- The Ministry of Defence is still working to remove a virus that affected up to 70 sites, including Royal Navy ships and RAF bases, and which according to some sources, resulted in RAF emails being redirected to Russian Internet servers.
- Possibly the biggest security breach in history was revealed this week (on the same day as President Obama's inauguration, as it happens). U.S. service company, Heartland Payment Systems, announced that malware had been discovered on its systems, which gave cybercriminals access to credit card information going into the Heartland systems for processing. The company handles 100 million card transactions a month on behalf of around 250,000 small businesses. It is still unclear how long the rogue code had been in place.
How to protect yourself from the W32/Conficker worm
- Patch as soon as you can. Graham Cluley, senior consultant at antivirus company Sophos Inc., said: "Conficker seems to have had less of an impact on home users, mainly because Microsoft has done a good job in doing automatic updates. Companies like to manage their patching, and I think that with people being away over the Christmas holidays, some companies were stretched and took longer to get around to patching."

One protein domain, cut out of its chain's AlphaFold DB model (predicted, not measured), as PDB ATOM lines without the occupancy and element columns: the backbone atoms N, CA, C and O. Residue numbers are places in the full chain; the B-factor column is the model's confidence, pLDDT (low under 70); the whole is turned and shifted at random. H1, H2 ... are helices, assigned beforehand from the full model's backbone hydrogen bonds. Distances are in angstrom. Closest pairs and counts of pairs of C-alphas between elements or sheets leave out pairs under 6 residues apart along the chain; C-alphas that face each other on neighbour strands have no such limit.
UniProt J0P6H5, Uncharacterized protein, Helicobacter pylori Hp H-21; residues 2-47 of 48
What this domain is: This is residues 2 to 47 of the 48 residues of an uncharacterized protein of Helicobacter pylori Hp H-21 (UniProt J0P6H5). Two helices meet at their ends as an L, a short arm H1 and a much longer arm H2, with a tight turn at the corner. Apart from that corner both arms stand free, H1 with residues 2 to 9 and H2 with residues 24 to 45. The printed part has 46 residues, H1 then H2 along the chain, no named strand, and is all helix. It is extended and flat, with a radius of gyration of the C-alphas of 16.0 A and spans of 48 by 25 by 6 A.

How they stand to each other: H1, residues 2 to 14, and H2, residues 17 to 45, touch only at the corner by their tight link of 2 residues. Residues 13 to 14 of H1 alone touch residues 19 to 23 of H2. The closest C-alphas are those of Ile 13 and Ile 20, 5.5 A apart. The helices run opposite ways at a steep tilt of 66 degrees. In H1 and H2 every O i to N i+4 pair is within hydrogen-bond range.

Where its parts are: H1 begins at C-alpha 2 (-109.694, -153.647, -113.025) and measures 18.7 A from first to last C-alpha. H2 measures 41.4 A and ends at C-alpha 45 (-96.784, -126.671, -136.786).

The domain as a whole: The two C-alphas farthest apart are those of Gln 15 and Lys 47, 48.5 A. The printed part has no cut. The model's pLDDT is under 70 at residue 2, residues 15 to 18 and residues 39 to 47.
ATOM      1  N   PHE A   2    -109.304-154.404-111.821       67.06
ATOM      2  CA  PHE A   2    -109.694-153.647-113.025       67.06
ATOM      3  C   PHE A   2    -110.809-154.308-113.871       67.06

- Keep antivirus up to date so that any new variants of the W32/Conficker and other viruses can be picked up.
- Enforce strong passwords. W32/Conficker operates by breaking weak passwords on systems in order to gain access to system resources. It will also look for file shares and other computers on your network that do not have a good password. Cluley said: "Make sure none of your users are ever using dictionary words. Look for daft combinations and sequences like ABCDEF or 123456, or repeated characters. Otherwise it's just too easy for malware or hackers to try to crack it."
- Use products that control the enterprise use of USB devices.
- Disable the AutoRun function in Windows. The Windows patch (KB958644) stops the worm from getting into your computer via the Internet. If the worm, however, is introduced on a USB stick and is able to execute AutoRun, it will be able to infect the machine and from there, the network.
There, however, is reason to be cheerful. Cluley draws comfort from the fact that although Conficker has spread so fast, it has not yet been activated. "I wonder if the people behind it have been scared off," he said. "If they were to use this botnet now for criminal purposes, you can be sure that every computer crime authority in the world would be trying to track them down. If they sent spam that sent people to a website, the authorities would follow the money trail, and would be able to piece together who was responsible for this thing."